japan-band-rock

I Miss You Badly
  • I Miss You Badly
  • Kenichi Arakawa
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Sound Castle 1 (PC-8801), 1991
Kenichi Arakawa

Rusty maestro Kenichi Arakawa was pretty involved in the music disk scene (usually under his alias THOMAS BROWN), just like co-composer and PMD author Masahiro Kajihara, although a lot less of his work seems to have been dumped and preserved. You know you’re in for a treat when you find one of his disks, though. I adore this man.

Comments from Mr. Arakawa and Yam-Yam:

B’zに影響を受けてるかもしれない
です。B’zのアルバムはどれも「買
い」だ!!!
11月にでる新しいフルアルバムが待
ちどうしいです。
(Yam-Yamの一言)
ラムネスのLD「買い」(笑)

Not the first time I have seen the ridiculously popular (in Japan) rock band B’z mentioned on a disk. The new album they were anticipating at the time these comments were written seems to be this, which would put the release of this disk at some time in the first three-quarters of 1991. The most reliable method of dating Japanese text from the 90′s: by what B’z album was coming out soon.

Japan “Assemblage” 1981. A compilation album of Japan’s early recordings. I picked this up fairly recently; I’ve never really listened to Japan but see them cited frequently as influencers to many bands I’m into. (I also remember seeing a lot of Japan records in the 80′s and liking David Sylvian’s new romantic/new wave hair.) Assemblage is a mix of art rock, post-punk and new wave. “Communist China” has lots of crazy experimental effects and vocal acrobatics. “Rhodesia” has a laid-back reggae flavor, the synth’s organ button turned up high. “Life in Tokyo” and “Quiet Life” are disco-y new wave (and probably my favorite tracks as they remind me of early Duran Duran big time, most especially “Planet Earth” and “Hold Back the Rain”). Two covers also appear on Assemblage:  Velvet Underground’s “All Tomorrow’s Parties” and Smokey Robinson’s “I Second That Emotion.” Both are almost unrecognizable, the former with its upfront beat and saxophone via keyboards, the latter because of the vocal delivery and the way it sounds like it was recorded underwater and through a big squishy pillow.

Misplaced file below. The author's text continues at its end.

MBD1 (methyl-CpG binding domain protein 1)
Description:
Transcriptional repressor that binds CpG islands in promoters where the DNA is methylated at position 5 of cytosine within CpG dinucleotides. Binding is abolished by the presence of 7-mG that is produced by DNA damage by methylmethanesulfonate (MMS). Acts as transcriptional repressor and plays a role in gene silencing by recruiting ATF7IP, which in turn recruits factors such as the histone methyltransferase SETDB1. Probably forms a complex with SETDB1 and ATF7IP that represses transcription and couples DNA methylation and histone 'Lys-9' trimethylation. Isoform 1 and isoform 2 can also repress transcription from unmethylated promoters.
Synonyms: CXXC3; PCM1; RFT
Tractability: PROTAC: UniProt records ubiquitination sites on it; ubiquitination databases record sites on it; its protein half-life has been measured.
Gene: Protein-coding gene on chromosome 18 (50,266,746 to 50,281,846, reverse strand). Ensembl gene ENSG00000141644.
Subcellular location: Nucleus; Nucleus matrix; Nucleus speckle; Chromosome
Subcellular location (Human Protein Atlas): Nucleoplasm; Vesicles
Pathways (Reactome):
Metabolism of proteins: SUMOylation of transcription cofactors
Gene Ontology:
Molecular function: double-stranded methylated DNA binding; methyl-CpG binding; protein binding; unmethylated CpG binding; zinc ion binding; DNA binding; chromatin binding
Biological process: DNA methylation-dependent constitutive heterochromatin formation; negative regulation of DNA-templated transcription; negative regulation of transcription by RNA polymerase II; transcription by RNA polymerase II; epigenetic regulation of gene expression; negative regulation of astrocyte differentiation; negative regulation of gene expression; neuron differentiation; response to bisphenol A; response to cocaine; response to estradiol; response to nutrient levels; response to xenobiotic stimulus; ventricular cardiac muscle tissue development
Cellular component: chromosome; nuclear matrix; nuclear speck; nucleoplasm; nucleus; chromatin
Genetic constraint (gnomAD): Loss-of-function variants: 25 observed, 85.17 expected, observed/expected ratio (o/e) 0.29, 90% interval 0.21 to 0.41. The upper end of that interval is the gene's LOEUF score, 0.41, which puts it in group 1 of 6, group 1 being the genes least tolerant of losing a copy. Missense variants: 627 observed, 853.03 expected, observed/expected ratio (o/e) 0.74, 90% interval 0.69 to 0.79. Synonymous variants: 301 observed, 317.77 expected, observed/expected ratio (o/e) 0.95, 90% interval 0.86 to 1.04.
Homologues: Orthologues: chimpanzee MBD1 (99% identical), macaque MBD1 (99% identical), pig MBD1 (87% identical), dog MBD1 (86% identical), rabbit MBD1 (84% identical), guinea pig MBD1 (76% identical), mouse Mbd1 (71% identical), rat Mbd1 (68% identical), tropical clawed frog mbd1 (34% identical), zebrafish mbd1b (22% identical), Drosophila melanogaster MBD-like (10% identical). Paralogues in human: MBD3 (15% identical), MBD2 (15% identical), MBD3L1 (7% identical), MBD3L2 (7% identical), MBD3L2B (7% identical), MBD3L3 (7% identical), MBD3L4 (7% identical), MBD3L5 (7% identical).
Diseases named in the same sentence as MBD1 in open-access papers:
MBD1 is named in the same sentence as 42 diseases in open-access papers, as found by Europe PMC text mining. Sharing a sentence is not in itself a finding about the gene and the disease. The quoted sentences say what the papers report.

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Beat back Monday blues with this summer release from Deerhoof, “San Francisco-based superquartet known for its schizophrenic sound and mind-blowing live performances” that has “electrified audiences” for 16 years and counting (Interview Magazine).

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